Needles: Throw out whatever needles you find inside or that came with your player! Spend a few bucks to get some Meritone needles. They’re fantastic and sit properly within the groove. The 161’s motor isn’t as strong as floor standing models, so you risk lowering playback speed if your record is dirty or if the needle is cheap and old. Remember a bad needle will permanently damage a 78 in one play and it will never sound clear again. The Meritones are well made and more narrow at the tip so there’s less friction on the disk. I’ve never had a problem with full-speed playback.
Thankfully there were a few small box nails that had kept things in place, but once these were removed, the damaged panel came right off. I used regular wood glue and clamps and glued each piece and layer back in place one by one.
When the panel was solid again, I glued the whole panel back on the turntable and replaced the nails with new ones.
Covering: I’ve never done upholstery before but I decided to give it a go. While baby alligator Fabrikoid isn’t de rigeur these days, I did find a strong and similar looking vinyl covering on Amazon for less than $30. (It is called Soft Faux Leather Sheets 0.95mm Thick for Upholstery, Pebbled Pattern Black). I purchased two yards just to be safe.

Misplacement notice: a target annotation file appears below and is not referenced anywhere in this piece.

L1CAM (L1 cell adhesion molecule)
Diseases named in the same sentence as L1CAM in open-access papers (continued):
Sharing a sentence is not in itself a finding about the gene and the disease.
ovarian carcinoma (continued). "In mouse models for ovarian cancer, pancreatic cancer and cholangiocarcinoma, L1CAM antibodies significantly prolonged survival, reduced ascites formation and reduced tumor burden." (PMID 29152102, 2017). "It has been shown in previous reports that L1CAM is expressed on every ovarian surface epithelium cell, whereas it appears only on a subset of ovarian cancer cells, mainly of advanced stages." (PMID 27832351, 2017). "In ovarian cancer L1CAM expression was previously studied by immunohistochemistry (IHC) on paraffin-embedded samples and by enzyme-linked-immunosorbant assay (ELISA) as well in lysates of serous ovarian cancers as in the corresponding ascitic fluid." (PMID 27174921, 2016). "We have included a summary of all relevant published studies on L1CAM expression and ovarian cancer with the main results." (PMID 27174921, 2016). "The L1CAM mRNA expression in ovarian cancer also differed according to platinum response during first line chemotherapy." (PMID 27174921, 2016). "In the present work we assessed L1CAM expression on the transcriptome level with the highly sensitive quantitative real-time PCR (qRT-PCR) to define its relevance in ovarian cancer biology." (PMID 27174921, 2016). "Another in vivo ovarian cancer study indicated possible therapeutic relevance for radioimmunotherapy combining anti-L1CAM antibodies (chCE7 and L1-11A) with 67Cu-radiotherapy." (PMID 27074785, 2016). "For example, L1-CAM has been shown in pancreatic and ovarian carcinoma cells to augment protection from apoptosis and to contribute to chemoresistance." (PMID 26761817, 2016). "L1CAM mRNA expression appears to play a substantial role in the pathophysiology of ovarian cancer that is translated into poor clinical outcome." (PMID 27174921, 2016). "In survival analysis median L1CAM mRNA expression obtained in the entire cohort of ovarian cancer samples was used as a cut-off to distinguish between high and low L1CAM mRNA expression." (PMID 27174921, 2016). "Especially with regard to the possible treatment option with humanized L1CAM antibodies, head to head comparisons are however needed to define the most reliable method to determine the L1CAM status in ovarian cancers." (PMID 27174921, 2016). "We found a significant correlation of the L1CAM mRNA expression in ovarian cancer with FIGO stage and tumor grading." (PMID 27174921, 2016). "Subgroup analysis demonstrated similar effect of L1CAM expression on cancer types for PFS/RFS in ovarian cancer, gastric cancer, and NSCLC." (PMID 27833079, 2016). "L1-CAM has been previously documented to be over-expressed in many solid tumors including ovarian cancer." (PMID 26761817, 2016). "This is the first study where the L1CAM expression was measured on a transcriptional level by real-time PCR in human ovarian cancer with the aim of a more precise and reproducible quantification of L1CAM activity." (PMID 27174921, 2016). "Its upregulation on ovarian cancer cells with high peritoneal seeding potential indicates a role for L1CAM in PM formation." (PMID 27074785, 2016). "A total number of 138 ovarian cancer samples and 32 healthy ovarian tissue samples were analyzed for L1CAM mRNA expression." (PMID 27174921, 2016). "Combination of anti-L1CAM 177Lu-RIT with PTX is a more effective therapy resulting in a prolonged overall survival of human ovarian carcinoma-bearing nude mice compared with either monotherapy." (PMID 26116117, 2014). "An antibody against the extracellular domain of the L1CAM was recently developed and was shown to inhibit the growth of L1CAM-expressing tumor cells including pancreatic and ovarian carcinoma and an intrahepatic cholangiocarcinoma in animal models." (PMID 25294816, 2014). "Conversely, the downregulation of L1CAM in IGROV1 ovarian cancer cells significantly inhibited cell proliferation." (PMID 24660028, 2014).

The old Fabrikoid covering can be pried off slowly, and if you take your time it will come off in one piece and you use this as your template for the new covering. Take care to leave the original padding under the cover alone if you can. It is some kind of cotton fiber and acts to soften the appearance of top and bottom of the case. Replicating this could be difficult, so I just left it in place. Once you’ve cut the pattern, sand the wood sides lightly to provide a clean flat surface. Don’t spray any glue on the top and bottom padding, the fabric is just stretched over the top. Glue the new covering in place (I used Polymat 777 – really good stuff) one side at a time. Start with the front and back panels since they have tabs the wrap around to cover the corners. Then finish with the sides. Remember to spray both the wood and the fabric with the contact cement and let it dry for a few minutes and pull the covering tightly as you put it in place.